Full grown larva of the red-spotted purple, Limenitis arthemis astyanax (Fabricius).

Figure 4. Full grown larva of the red-spotted purple, Limenitis arthemis astyanax (Fabricius). Photograph by Donald Hall, University of Florida.

Pupae: The pupae are brown and white (possibly bird-dropping mimics). They hang vertically attached by the terminal end to a small silk pad by a cremaster.

Prepupa of the red-spotted purple, Limenitis arthemis astyanax (Fabricius).

Figure 5. Prepupa of the red-spotted purple, Limenitis arthemis astyanax (Fabricius). Photograph by Donald Hall, University of Florida.

Pupa of the red-spotted purple, Limenitis arthemis astyanax (Fabricius).

Figure 6. Pupa of the red-spotted purple, Limenitis arthemis astyanax (Fabricius). Photograph by Donald Hall, University of Florida.

Life Cycle and Biology (Back to Top)

There are two generations per year in Florida. Eggs are laid near the tips of leaves, and the young larva eats most of the leaf tip, except for the midrib, on which it rests. The larva attaches pieces of leaves and fecal pellets to the base of the exposed midrib with silk, presumably to protect itself from predators.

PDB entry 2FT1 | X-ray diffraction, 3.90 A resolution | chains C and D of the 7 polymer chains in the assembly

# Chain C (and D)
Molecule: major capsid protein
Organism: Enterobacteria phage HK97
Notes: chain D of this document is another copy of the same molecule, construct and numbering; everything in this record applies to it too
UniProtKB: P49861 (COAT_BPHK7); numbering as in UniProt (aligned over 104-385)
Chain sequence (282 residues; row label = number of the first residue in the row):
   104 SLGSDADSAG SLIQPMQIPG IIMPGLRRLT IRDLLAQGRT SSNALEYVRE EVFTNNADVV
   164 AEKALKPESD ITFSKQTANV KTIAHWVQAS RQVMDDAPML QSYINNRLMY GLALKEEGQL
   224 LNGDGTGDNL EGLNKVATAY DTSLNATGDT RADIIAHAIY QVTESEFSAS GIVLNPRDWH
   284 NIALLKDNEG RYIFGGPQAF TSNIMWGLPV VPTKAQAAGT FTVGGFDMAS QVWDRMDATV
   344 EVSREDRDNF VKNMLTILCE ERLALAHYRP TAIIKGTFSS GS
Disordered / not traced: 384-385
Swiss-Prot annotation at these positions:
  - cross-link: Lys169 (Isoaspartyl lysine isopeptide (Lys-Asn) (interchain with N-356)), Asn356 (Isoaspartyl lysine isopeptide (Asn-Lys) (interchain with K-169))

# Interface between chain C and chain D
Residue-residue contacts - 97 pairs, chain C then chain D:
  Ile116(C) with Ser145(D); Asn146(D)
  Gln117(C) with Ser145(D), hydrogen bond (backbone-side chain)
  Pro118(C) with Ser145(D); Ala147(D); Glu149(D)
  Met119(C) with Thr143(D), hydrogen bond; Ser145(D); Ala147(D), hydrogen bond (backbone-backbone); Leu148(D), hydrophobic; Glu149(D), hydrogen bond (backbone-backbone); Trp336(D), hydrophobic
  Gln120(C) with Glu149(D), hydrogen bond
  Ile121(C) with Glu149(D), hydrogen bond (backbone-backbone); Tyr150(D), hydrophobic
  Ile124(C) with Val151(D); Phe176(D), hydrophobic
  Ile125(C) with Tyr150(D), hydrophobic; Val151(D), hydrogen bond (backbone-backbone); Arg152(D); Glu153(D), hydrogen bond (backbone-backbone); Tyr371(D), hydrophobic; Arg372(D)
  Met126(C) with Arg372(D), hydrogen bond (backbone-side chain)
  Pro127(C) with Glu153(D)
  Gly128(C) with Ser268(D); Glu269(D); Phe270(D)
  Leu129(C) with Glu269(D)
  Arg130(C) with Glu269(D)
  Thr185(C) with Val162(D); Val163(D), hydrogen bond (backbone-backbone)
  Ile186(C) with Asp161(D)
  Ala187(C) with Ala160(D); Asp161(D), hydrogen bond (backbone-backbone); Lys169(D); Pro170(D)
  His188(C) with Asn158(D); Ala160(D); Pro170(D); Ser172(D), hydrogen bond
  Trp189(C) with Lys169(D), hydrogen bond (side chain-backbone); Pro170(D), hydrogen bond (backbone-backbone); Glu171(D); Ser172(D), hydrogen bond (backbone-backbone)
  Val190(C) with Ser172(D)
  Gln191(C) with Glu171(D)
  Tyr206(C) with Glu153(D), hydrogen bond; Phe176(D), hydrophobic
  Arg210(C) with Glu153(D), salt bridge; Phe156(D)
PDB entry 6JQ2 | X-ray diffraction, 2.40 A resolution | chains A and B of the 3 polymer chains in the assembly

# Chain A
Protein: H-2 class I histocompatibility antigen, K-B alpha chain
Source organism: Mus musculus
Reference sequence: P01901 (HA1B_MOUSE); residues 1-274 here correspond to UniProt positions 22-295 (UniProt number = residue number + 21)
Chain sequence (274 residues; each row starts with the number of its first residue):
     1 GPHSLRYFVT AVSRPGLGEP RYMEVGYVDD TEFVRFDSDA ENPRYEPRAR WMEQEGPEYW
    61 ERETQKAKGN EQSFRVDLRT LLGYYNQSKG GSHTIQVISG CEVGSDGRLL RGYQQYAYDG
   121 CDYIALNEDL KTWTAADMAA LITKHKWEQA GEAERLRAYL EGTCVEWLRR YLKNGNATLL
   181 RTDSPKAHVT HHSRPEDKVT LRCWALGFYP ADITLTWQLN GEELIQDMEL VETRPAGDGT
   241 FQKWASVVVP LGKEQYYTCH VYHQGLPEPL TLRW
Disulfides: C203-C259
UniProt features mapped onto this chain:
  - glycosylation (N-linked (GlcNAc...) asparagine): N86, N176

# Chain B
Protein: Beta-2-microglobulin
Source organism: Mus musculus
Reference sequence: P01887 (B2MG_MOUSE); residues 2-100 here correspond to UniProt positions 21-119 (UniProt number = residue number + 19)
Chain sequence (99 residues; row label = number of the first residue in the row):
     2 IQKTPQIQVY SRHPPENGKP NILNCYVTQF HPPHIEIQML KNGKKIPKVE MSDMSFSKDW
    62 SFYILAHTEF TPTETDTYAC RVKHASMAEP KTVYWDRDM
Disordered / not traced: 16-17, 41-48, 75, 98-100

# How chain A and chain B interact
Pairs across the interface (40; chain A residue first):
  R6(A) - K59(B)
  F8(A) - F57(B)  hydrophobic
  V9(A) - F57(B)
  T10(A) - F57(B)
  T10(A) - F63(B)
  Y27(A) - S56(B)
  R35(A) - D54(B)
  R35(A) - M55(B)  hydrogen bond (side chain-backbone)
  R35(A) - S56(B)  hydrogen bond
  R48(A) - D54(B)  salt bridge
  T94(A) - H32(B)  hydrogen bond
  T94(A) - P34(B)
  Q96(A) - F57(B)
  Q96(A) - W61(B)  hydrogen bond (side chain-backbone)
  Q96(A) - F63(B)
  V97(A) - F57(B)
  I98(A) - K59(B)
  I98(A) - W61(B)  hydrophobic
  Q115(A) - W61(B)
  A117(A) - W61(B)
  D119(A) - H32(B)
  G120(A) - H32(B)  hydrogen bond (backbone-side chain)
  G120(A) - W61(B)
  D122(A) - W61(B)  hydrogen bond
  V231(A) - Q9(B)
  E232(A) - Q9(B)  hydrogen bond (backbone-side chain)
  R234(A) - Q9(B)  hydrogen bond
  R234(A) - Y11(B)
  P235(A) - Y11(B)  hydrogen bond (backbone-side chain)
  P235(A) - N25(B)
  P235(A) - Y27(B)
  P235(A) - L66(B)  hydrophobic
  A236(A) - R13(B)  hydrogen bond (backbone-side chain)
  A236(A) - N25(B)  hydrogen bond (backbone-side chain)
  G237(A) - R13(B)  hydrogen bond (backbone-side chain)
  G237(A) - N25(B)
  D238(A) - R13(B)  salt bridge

Young larva of the red-spotted purple, Limenitis arthemis, feeding. Notice empty egg at bottom center.

Figure 7. Young larva of the red-spotted purple, Limenitis arthemis, feeding. Notice empty egg at bottom center. Photograph by Jerry Butler, University of Florida.

Third instar larvae overwinter in a small leaf shelter (hibernaculum) that is attached to the stem of the host plant with silk.

Hibernaculum of the red-spotted purple, Limenitis arthemis astyanax (Fabricius).

Figure 8. Hibernaculum of the red-spotted purple, Limenitis arthemis astyanax (Fabricius). Photograph by Donald Hall, University of Florida